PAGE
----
Before applying to colleges, Megan Kuhn ’20 had been introduced to the concept of sustainability and how mutually important design with the environment was for our health and well-being and for reducing our footprint on the planet.
She first learned about Green Mountain College through a friend and decided to apply. Megan recalled, “It was intriguing, but seemed way out of my understanding of what college was ‘supposed to be.’ She toured campus during “Do it in the Dark” week (at which time all lights are kept off and dorms compete to save the most electricity for a week). “The campus itself was charming, the ideas being discussed and practiced were inspiring and motivating, and the community was so connected and participatory,” shared Annie. She was drawn to the similar mindset that she found throughout campus, to better society through somewhat alternative education and expansion of skills, knowledge, and support for one another through community.
“Before coming to Green Mountain College, I felt as though sustainability sat on the outskirts of my life. I was unaware of my consumption and trash production rate, I took for granted the resources I had, and I did not often think about the footprint I leave behind–both socially and environmentally. Now I have introduced compost in my home in North Carolina, I reuse everything, I cook the majority of my own meals (at home), I always carry a set of utensils and a small bowl, I am aware of my own privilege and am an ally to those who are marginalized, and I am active in my community. Sustainability surrounds me, and I will put all my active effort into making sure that is the case for the rest of my life.”
Initially interested in the Renewable Energy and Ecological Design (REED) major, Megan did not know what the major entailed at first. “If I was asked three years ago I would have never though that I would be designing houses, building models, and brainstorming on how to integrate socio-economic and environmental concerns into architecture,” she said. She is primarily focused on Resilience and Social Justice through Environmental Design and Architecture and is learning about how it incorporates community planning and designing for lower-income regions across the world. “Ecological design and architecture is considered a luxury at the moment, and I’d like to deconstruct that stereotype by design for all. I am so thankful that I selected REED as a major because I have learned so much from my professors and how I can make an impact in different communities,” stated Megan.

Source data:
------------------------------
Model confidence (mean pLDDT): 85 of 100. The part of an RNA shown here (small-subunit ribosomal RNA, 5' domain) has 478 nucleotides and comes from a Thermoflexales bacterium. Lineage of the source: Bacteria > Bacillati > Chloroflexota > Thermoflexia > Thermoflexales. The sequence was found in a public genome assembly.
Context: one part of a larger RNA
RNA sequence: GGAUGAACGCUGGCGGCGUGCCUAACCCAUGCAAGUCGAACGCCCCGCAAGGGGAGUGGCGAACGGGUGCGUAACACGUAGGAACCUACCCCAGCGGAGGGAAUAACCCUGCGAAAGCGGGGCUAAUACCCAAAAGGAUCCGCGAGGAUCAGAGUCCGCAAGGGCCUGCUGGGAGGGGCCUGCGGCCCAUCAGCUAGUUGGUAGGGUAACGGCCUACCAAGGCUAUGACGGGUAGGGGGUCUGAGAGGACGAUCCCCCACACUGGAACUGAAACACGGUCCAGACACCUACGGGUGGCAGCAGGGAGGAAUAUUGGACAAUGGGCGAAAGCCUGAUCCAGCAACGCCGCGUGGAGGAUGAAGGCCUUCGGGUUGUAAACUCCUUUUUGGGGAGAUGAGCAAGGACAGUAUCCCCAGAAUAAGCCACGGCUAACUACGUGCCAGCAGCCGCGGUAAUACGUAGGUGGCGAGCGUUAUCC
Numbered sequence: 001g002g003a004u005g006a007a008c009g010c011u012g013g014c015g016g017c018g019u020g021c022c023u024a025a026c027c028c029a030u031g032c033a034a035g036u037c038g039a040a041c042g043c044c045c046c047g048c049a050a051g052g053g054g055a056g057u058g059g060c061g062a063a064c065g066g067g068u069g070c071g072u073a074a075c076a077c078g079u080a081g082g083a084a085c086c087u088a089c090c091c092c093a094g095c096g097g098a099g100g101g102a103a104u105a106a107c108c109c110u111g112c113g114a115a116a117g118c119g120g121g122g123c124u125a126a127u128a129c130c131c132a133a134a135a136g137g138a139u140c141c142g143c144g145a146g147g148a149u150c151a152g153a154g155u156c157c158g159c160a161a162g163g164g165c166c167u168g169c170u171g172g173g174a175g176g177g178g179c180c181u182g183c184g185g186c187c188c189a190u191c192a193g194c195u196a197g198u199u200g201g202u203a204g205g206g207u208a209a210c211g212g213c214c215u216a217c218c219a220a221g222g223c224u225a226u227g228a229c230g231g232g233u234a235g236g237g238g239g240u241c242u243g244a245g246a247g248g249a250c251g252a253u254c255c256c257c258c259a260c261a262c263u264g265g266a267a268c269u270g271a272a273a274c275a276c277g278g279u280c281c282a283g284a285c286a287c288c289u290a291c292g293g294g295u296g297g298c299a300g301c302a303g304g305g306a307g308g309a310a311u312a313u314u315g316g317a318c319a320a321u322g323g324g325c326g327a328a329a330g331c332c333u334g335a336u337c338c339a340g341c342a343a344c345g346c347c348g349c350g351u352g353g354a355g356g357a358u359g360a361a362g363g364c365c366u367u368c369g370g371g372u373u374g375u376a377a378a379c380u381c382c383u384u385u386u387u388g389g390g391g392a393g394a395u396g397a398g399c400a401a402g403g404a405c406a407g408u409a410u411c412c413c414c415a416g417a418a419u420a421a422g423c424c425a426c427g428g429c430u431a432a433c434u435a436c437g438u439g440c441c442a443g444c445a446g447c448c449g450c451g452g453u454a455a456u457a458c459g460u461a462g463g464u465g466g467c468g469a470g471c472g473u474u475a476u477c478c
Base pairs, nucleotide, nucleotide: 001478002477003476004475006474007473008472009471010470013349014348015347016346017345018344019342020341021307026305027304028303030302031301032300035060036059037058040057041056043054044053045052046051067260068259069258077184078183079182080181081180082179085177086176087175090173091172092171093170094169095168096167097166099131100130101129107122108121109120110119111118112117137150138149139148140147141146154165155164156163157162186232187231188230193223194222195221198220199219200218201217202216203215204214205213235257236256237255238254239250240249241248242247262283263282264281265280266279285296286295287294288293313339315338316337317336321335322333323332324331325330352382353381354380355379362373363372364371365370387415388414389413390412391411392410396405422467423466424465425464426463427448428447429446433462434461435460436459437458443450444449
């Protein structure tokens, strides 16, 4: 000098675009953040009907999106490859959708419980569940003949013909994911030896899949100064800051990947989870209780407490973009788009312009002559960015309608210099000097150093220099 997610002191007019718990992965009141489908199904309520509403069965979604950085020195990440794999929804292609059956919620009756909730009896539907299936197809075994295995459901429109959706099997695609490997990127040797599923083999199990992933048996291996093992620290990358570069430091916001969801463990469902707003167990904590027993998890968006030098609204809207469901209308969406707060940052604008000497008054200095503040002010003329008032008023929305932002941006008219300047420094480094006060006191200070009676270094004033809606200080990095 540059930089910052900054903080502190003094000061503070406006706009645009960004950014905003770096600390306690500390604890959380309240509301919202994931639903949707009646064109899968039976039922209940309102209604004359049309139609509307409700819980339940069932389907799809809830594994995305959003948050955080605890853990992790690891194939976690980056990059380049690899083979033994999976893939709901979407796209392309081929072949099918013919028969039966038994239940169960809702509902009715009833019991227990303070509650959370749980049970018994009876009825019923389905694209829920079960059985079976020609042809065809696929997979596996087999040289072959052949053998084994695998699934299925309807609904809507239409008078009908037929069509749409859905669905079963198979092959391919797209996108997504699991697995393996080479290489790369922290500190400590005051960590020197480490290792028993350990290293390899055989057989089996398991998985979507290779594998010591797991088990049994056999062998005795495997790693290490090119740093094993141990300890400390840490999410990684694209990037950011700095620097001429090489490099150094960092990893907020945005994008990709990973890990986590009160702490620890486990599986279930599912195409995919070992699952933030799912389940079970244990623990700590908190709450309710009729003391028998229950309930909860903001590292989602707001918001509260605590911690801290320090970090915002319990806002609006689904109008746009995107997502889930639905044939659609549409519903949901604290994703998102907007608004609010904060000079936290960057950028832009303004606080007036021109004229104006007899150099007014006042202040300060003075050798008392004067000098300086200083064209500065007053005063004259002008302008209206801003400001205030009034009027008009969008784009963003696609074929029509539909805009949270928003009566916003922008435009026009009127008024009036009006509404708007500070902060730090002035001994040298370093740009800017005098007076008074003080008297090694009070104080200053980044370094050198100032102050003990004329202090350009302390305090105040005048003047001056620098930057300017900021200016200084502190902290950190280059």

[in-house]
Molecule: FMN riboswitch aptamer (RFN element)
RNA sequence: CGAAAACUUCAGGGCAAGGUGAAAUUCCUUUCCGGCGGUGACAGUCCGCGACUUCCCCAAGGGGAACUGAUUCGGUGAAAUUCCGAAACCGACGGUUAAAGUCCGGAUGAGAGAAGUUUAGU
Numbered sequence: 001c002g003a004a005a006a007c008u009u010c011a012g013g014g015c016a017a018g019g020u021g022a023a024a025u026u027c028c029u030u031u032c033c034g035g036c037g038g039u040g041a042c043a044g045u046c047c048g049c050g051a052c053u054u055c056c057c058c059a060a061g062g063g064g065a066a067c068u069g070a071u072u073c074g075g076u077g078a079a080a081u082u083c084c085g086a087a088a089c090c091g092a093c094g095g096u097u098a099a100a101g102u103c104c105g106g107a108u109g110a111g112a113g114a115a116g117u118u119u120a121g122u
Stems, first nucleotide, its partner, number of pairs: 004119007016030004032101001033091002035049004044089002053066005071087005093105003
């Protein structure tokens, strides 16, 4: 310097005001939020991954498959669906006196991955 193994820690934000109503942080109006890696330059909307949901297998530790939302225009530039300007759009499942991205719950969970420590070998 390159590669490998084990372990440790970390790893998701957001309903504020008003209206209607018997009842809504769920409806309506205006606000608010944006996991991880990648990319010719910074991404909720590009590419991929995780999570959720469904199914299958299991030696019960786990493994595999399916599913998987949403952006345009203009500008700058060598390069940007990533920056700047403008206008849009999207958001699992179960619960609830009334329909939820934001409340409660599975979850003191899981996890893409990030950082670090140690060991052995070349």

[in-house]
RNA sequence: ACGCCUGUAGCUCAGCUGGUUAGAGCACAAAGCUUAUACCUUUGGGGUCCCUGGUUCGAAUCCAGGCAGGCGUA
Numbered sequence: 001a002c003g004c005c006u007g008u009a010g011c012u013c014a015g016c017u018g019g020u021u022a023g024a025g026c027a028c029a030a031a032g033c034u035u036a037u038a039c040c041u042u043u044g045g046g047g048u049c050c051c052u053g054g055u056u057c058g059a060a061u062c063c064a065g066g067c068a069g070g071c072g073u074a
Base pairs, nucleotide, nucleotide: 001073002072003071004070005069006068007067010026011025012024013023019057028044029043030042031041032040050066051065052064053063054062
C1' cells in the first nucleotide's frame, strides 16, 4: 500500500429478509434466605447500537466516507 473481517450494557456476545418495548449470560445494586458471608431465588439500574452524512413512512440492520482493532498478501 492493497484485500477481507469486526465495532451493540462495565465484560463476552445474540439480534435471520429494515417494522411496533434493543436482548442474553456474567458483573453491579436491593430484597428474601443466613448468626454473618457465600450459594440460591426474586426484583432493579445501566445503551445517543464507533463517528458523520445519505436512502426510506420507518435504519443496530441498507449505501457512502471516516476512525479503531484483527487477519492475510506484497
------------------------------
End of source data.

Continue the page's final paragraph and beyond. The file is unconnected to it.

Megan is currently a member of People Preventing Organic Waste (PPOW), a campus organization that takes preconsumed food from our dining hall and repackages and repurposes it at senior centers and within the Poultney community. Serving as treasurer of the Student Campus Greening Fund (SCGF), Megan reviews and approves proposals drawn up by students and community members to better the campus and community sustainability. The allocated money is included in student fees, so being an active part of what our money goes to allows me to feel more involved as a student. She also served as vice president of the Contra Club, an Irish Folk Dance group that brings the community together through music, and simple dances.
She believes that GMC is the #1 Sierra Magazine Cool School because of the diverse and unique perspectives that students and faculty bring from personal experience and how, regardless of their backgrounds, they all ended up here. She also acknowledges that being surrounded by a few different mountain ranges is amazing.
After graduation, Megan envisions herself traveling through various WorkAway programs (volunteering positions across the world) that are focused around eco-design houses and building community through the land. I learn best through kinesthetic learning and being able to see the direct progress and impact of a project is extremely motivating for me. The cultural exchange and interpersonal growth is another aspect of volunteering projects that is incomparable and held at the highest value in my life.
Last summer, she participated in a WorkAway on a tea farm in Nepal and shared that it was the best experience she has ever had. “If I have the ability to travel, work, learn, and engage in exchange for home grown food, shelter, and profound interaction where I can live somewhat freely from a monetary-based lifestyle, then I have to take that opportunity,” stated Megan.
She hopes to eventually either start or be a part of a design firm that focuses on community improvement and healthy living.